Hi I've been working through some examples from the course material we use in physics class, but one thing keeps confusing me: What is the difference between centripetal and radial acceleration? For instance, when we have a particle traveling in a circular path, the acceleration towards the center of the circle may be written as Ar (a sub r)=-Ac= - v^2/r, while other times it is written simply as Ac=v^2/r. The text book (JS Physics for Scientists and Engineers) seems to use both. Where is the negative sign coming from? I made a quick sketch. Am I right if i think that the radial acceleration is negative in the first circle (to the left) and it is positive in the circle to the right? Is it just due to how I pick the axis and how I define positive direction? Thanks in advance.
Same thing. v^2/r is the magnitude of the radial acceleration; the direction is toward the center. Whether that's positive or negative just depends on how you define your sign convention. Yes.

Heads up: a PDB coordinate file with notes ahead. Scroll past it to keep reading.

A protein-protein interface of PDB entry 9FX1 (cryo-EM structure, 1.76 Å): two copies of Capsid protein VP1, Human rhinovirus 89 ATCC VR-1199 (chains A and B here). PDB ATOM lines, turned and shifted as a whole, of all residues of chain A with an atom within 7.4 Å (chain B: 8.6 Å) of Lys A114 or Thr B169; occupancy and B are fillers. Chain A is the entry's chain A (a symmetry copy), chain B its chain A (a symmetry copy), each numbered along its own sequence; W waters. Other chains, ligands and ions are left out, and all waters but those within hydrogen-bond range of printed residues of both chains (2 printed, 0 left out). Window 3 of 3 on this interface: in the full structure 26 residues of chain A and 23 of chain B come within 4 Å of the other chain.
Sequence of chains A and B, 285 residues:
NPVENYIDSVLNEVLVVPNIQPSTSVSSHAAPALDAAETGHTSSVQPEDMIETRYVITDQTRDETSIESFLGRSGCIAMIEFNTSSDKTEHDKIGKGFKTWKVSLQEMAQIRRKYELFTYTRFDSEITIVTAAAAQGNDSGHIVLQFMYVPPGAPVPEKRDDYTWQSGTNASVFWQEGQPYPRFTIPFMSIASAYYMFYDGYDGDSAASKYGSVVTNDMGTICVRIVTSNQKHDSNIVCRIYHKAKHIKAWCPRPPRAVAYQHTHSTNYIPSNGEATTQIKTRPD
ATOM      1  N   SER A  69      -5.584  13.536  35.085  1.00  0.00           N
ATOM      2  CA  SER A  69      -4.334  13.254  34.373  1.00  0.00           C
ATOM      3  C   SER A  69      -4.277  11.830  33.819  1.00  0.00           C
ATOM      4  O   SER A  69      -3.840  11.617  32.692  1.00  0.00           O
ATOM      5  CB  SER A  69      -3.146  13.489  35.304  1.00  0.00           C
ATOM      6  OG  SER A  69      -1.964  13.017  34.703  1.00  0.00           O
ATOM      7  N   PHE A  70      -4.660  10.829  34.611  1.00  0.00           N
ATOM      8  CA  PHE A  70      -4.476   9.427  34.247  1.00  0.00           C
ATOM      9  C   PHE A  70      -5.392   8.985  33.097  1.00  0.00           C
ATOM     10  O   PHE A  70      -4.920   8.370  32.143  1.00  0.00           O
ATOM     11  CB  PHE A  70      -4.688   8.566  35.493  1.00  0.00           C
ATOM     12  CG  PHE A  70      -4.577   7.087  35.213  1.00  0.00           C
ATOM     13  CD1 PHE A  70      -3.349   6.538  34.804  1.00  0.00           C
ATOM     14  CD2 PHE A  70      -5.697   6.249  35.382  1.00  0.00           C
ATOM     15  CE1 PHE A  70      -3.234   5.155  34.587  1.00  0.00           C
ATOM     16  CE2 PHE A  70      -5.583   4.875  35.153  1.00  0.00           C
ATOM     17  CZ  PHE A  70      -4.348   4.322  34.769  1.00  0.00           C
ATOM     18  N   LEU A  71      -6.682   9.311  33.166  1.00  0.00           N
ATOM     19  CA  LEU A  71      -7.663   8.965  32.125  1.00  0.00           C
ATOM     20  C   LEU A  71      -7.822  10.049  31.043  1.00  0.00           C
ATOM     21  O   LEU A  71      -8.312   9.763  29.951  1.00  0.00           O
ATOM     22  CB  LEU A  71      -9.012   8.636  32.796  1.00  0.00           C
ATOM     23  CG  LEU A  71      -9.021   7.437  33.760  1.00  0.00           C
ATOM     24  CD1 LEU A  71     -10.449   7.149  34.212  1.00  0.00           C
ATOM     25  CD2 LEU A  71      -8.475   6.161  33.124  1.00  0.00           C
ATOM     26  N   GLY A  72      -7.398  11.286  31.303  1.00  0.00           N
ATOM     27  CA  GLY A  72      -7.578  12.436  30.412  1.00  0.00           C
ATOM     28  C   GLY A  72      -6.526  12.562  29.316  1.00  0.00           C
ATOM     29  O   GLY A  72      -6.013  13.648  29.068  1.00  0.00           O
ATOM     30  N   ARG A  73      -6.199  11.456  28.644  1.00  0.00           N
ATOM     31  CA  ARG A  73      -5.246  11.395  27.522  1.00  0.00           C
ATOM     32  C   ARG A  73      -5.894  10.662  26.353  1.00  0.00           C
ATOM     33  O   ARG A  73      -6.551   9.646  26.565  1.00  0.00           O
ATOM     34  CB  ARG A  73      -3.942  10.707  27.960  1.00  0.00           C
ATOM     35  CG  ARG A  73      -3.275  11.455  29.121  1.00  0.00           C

Radial acceleration is equal to centripetal acceleration when the radius remains constant (with a +/- sign depending on definition). If radius changes as a function of time, you have to add the explicit second derivative of radius with respect to time. [tex]a_r = a_c + \ddot{r} = -\omega^2 r + \frac{d^2r}{dt^2}[/tex] Similarly, tangential acceleration will pick up a term that depends on the second derivative of angle with respect to time and a Coriolis Effect term.